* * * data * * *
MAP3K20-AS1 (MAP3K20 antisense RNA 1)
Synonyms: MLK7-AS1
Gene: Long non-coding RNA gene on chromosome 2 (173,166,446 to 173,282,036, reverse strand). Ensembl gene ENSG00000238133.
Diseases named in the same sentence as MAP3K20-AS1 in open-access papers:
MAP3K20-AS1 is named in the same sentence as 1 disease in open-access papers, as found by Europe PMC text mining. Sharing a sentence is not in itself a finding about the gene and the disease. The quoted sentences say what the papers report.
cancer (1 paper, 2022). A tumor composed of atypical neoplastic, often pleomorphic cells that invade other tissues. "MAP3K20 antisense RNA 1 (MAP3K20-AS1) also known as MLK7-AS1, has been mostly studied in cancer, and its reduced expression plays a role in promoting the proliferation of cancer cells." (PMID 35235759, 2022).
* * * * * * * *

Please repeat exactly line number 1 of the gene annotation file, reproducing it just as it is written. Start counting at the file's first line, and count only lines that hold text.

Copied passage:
MAP3K20-AS1 (MAP3K20 antisense RNA 1)